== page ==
Organised in conjunction with the Merchandise Mart wholesale depository in Chicago and staged from 1950 until 1955, the Good Design exhibition was in fact three annual exhibitions – one in January and one in June in Chicago followed by a November, so pre-Christmas, showcase in the MoMA New York. For the two Chicago shows a jury of experts selected the best examples of home furnishings, lighting and accessories launched in the previous six months, the New York showcase was then a condensed “Best Off”. For the first Good Design exhibition the jury comprised in addition to Kaufmann, Alexander Girard and Meyric Rogers, the then curator of decorative arts at the Art Institute of Chicago, with the selected objects being presented in an exhibition design created by Charles and Ray Eames. Whereas the criteria for the exhibition were at best lax, and certainly less restrictive than those of its antecedent “Useful Objects” showcase, the aims of the event were precisely defined and sought to present “Design intended for present-day life, in regard to usefulness, to production methods and materials and to the progressive taste of the day.”5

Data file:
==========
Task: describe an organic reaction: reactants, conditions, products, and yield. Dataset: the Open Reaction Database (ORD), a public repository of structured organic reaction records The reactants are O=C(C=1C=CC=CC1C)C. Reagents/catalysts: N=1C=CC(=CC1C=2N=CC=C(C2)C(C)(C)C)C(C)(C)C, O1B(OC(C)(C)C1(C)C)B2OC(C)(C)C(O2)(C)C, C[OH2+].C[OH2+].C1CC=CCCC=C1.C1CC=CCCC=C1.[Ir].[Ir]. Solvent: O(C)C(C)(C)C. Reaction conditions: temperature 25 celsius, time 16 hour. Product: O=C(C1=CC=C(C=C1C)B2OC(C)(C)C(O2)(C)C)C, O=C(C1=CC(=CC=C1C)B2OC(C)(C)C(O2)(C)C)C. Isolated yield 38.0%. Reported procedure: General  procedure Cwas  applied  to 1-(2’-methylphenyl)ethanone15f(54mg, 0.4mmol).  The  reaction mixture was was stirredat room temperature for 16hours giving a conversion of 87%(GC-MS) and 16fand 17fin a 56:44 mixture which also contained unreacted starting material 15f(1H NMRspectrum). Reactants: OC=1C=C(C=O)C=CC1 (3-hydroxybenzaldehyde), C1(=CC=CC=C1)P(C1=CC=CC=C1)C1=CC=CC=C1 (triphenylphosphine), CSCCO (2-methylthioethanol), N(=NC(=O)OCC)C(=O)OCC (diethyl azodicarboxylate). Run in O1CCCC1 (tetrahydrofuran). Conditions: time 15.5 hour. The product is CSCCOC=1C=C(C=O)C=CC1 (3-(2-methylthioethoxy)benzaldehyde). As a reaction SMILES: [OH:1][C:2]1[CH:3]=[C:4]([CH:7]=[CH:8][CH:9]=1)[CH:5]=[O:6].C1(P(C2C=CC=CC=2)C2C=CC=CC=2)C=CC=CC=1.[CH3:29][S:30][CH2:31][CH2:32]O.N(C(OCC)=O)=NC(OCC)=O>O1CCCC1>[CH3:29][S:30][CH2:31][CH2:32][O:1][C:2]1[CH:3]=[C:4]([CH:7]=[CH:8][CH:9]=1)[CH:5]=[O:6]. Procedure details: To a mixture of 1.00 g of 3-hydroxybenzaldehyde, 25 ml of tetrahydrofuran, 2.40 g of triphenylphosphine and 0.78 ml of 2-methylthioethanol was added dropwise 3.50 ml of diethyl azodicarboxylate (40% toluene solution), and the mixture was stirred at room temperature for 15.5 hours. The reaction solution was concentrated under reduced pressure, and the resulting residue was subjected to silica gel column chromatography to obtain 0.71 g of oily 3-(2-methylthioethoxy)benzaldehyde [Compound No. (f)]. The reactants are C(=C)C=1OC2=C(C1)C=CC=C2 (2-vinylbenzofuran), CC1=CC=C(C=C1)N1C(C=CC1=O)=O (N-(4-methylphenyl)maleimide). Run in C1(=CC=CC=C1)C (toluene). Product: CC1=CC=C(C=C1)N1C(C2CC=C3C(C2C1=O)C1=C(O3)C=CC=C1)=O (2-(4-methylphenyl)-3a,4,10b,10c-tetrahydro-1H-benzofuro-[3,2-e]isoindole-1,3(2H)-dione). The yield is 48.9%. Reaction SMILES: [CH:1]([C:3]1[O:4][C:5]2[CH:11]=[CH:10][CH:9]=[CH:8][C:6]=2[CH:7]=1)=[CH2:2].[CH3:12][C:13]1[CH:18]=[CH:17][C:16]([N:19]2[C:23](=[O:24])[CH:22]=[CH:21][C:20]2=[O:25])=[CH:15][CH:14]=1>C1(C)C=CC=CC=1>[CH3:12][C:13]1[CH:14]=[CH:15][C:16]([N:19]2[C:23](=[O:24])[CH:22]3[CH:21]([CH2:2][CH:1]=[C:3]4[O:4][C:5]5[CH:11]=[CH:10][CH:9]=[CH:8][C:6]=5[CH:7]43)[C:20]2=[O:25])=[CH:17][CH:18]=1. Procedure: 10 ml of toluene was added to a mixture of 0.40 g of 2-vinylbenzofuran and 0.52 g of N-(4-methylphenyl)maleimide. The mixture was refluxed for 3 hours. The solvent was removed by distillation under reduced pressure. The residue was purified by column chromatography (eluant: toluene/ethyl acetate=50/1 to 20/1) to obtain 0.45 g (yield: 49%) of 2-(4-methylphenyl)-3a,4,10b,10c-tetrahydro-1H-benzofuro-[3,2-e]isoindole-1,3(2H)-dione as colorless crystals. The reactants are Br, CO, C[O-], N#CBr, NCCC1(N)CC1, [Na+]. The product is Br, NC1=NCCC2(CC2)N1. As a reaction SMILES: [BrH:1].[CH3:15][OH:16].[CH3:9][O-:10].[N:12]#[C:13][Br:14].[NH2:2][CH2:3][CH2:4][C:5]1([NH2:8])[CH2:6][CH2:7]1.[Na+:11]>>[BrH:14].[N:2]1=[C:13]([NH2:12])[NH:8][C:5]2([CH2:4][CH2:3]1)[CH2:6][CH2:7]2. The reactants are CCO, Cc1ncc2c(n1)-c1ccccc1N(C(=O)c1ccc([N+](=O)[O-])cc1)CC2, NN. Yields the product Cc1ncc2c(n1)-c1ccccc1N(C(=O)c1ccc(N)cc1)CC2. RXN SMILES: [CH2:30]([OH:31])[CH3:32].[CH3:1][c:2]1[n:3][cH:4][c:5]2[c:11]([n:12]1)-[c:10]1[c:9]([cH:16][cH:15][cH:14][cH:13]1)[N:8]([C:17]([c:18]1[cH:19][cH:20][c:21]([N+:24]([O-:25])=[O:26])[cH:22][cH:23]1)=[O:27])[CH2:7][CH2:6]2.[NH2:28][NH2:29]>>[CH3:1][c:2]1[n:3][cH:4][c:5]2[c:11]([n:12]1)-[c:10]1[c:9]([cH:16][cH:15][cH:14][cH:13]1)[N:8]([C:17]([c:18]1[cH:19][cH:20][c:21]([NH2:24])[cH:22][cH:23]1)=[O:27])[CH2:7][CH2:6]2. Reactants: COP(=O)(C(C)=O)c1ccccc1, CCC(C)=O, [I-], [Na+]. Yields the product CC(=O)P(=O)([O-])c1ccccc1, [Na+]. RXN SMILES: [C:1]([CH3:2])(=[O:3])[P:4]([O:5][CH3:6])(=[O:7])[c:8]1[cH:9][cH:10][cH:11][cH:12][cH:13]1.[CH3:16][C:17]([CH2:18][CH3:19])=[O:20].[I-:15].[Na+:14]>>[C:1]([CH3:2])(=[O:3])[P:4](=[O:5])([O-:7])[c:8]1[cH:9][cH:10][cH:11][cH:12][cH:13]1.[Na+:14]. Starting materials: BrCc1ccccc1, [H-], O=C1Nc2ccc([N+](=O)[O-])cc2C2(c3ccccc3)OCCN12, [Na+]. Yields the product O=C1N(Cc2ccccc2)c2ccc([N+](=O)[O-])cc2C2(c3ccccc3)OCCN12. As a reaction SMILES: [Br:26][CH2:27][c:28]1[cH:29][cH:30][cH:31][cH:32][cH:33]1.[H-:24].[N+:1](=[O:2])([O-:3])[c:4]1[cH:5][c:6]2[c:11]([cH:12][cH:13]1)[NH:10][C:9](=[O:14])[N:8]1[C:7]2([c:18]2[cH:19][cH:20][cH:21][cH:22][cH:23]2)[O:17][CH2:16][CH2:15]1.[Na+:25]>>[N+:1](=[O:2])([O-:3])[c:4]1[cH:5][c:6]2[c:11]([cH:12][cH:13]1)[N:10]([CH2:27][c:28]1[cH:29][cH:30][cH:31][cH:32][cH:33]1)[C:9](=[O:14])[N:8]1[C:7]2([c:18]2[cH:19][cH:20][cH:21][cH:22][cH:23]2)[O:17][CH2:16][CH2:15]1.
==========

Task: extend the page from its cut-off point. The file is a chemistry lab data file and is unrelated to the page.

Although not an award per se a central feature of the Good Design exhibition was a logo with which selected products could subsequently decorate themselves: the first instance of such branding and a step which meant “Good Design” moved from being an idea into something marketable. Through the Good Design show “Design” became, in effect, commercial in its own right, and by extrapolation something sought after and desirable. The association with the reputable name of the Museum of Modern Art underscoring this public certification of quality. (With Good Design Kaufmann of course also, if unintentionally, initiated the current glut of commercial design competitions, competitions which all too often seem more interested in sucking marketing fees from those unfortunate enough to “win”, rather than promoting and encouraging design. But we’ll not hold that against him. Or at least not today.)